“The most prevalent seafood supply chain is the shortest one: from the ocean to the plate. And that’s the one we have the least information on,” said Nereus researcher Jack Kittinger. Small-scale fisheries are vital to coastal communities around the world, but their contributions to global harvests are severely underestimated. This means policymakers often overlook the social, cultural, nutritional and economic contributions to the people and communities small-scale fisheries support. Duke University, the Food and Agriculture Organization of the United Nations (FAO) and WorldFish have collaborated to plan a global study of small-scale fisheries to fill the knowledge gaps that render them invisible in the eyes of policy-makers.
This week, the Nereus Program hosted an expert consultation to plan and map out next steps of the proposed global study. Several Nereus researchers were among a group of international experts gathered to provide input, with an emphasis on cross-cutting issues of equity in small-scale fisheries. “It was a world-class group of experts,” reflected Duke professor John Virdin. “They generously rolled up their sleeves to help.”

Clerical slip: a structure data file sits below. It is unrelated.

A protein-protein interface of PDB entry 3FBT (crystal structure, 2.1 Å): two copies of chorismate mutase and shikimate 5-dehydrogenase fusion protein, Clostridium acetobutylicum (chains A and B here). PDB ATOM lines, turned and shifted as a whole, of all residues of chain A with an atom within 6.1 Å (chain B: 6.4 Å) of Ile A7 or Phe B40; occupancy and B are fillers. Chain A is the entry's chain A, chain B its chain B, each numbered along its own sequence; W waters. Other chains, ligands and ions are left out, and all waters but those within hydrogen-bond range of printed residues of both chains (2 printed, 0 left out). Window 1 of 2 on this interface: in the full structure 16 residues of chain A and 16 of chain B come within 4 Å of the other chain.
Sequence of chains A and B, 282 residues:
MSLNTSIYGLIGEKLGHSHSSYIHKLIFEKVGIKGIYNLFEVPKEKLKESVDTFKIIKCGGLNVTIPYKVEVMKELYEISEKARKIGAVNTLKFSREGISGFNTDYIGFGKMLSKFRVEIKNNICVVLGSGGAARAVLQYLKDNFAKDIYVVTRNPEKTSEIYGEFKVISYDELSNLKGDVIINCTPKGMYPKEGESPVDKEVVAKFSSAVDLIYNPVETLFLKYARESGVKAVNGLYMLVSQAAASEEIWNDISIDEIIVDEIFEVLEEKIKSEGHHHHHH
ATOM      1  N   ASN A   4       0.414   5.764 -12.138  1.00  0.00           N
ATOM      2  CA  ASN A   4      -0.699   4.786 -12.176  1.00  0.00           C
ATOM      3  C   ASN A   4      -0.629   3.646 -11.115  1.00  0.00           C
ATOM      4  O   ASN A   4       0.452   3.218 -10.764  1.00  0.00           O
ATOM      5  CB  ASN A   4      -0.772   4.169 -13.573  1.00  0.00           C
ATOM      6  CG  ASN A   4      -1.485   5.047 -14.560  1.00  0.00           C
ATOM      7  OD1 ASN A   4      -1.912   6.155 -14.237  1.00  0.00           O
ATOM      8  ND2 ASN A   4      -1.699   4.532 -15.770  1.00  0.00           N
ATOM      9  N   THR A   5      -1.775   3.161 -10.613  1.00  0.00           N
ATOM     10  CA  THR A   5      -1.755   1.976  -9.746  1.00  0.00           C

The discussions went on for two full days, and spanned from data collection and research methodologies to communication strategy. “Who is actually benefitting from small-scale fisheries? We need to address the social differentiation there,” said WorldFish’s David Mills. “We’re digging into datasets on consumption, employment, income, and really putting a focus on those areas.”
“Well, that’s the economic point of view,“ responded Nereus Program Director Yoshi Ota. “Are we trying to tackle the real hidden variables? The intangible datasets that can’t be counted?”
The group was in agreement that small-scale fisheries provide far more than economic value. Nonetheless, we are all still caught in the dilemma of being compelled to represent its value in the way large-scale fisheries do, in catch data and economic statistics. “The main task we have as an interdisciplinary team is to commit to understanding and representing the diverse, systematic contributions of small-scale fisheries as they are,” said Ota. “We must prevent continuous mirroring, that is to study this issue based on our preexisting knowledge and understanding, rather than study what is actually going on with livelihoods, culture and identity. What we really need isn’t just a number change, but a perspective change for the public value of small-scale fisheries.”
The workshop was a vital part of the study development process, tapping the pooled knowledge of 20 experts to ensure this study provides a comprehensive picture of the role of small-scale fisheries in society. At the Nereus Program, we look forward to continued collaboration with all of the excellent institutions involved.